Q: When you got in the Jacuzzi, what were you wearing?

    A: I was going to wear my underwear, but he said for me to take them off.

    She says Polanski went back in the house and returned in the nude and got into the Jacuzzi with her. When he told her to move closer to him, she resisted, saying, “No. No, I got to get out.”

    He insisted, she testified, and so she moved closer and he put his hands around her waist. She told him she had asthma and wanted to get out, and she did. She said he followed her into the bathroom, where she told him, “I have to go home now.”

    Q: What did Mr. Polanski say?

    A: He told me to go in the other room and lie down.

    She testified that she was afraid and sat on the couch in the bedroom.

    Q: What were you afraid of?

    A: Him.

    She testified that Polanski sat down next to her and said she’d feel better. She repeated that she had to go home.

    Q: What happened then?

    A: He reached over and he kissed me. And I was telling him, “No,” you know, “Keep away.” But I was kind of afraid of him because there was no one else there.

    She testified that he put his mouth on her vagina.

    “I was ready to cry,” she said. “I was kind of — I was going, ‘No. Come on. Stop it.’ But I was afraid.”

    She said he then pulled off her panties.

    Q: What happened after that?

    A: He started to have intercourse with me.

    At this point, she testified, Polanski became concerned about the consequences and asked if she was on the pill.

    No, she told him.

    Polanski had a solution, according to her.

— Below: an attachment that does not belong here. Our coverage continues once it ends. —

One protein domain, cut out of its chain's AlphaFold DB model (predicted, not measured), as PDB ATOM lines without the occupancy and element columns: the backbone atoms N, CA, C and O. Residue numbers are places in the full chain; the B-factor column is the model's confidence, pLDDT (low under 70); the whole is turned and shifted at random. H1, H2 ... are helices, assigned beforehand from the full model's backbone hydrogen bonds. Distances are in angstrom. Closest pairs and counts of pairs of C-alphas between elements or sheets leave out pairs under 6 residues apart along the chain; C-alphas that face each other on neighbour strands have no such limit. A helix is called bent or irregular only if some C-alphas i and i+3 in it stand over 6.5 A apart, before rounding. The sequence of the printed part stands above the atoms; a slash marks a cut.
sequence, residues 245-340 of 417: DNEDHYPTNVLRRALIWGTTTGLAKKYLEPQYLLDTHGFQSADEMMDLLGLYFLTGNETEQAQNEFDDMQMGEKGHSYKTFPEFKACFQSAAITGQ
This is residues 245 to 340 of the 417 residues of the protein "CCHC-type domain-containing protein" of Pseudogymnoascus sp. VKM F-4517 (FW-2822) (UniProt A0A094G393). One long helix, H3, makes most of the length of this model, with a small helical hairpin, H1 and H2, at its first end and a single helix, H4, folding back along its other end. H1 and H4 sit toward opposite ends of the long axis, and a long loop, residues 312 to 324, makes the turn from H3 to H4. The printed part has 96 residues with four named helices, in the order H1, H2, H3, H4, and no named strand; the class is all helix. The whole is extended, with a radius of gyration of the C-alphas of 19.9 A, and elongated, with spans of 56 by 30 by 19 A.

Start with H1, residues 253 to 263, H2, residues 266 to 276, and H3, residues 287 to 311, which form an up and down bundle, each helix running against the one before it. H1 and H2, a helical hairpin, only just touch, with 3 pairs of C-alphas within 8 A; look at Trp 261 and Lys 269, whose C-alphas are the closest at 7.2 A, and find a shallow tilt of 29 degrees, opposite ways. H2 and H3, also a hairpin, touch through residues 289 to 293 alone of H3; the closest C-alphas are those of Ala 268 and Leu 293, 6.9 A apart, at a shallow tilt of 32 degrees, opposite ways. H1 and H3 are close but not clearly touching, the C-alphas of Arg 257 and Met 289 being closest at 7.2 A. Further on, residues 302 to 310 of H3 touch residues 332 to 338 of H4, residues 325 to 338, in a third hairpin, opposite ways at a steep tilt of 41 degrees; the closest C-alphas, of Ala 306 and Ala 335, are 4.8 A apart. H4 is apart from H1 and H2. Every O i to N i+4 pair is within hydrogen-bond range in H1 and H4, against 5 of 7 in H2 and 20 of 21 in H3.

“He goes, ‘Would you want me to go in through your back?’ And I went, ‘No.’ ”

    According to her, that didn’t stop Polanski, who began having anal sex with her.

    This was when the victim was asked by the prosecutor if she resisted and she said, “Not really,” because “I was afraid of him.” She testified that when the ordeal had ended, Polanski told her, “Oh, don’t tell your mother about this.”

    He added: “This is our secret.”

    Complete transcript here:

  9. Legal Eagle Says:

    My god, wonders will never cease, I agree with Clive entirely too. There you have it.

    It’s always different knowing of a crime in the abstract than knowing the details of it. It’s also why people are generally more lenient in sentencing when they know more details than if they read a newspaper report.

  10. Tinos Says:

    Steve: It’s not just that she’s not pursuing the case; she’s formally filed for the charges to be dropped. That’s the end of the story for me. Of course there’s still the ‘failure to appear’ crime.

    BirdLab: Polanski denies drugging her.

    My guess is she’s been paid off, because some of the stuff she’s said doesn’t really make sense. I don’t think Polanski regrets what he did, for example.

    I’ll have to check out The Pianist to see if it’s any good.

  11. BidLab Says:

    You make a fair point Tinos.

  12. skepticlawyer » Artistic talent and crime Says:

    […] Jason Soon’s Sick of Politics blog I came across an interesting piece by Clive Hamilton on talented artists who commit crimes. Like […]

  13. jc Says:

    Why are people cheerful that he’s finally said somehting normal? Even Bird can do that once year?

    I’m sorry but I don’t trust him. I think he uses any opportunity to gain public face time with his religious crap. I’m sure he believes it, but big deal, as far as I’m concerned.

  14. Legal Eagle Says:

    I wouldn’t say I’m cheerful that Hives has said something normal. I’d say rather that I’m surprised. Doesn’t change my basic opinion of him, but I’m not going to discount the 1% of sensible stuff just because 99% of the other things he says are BS.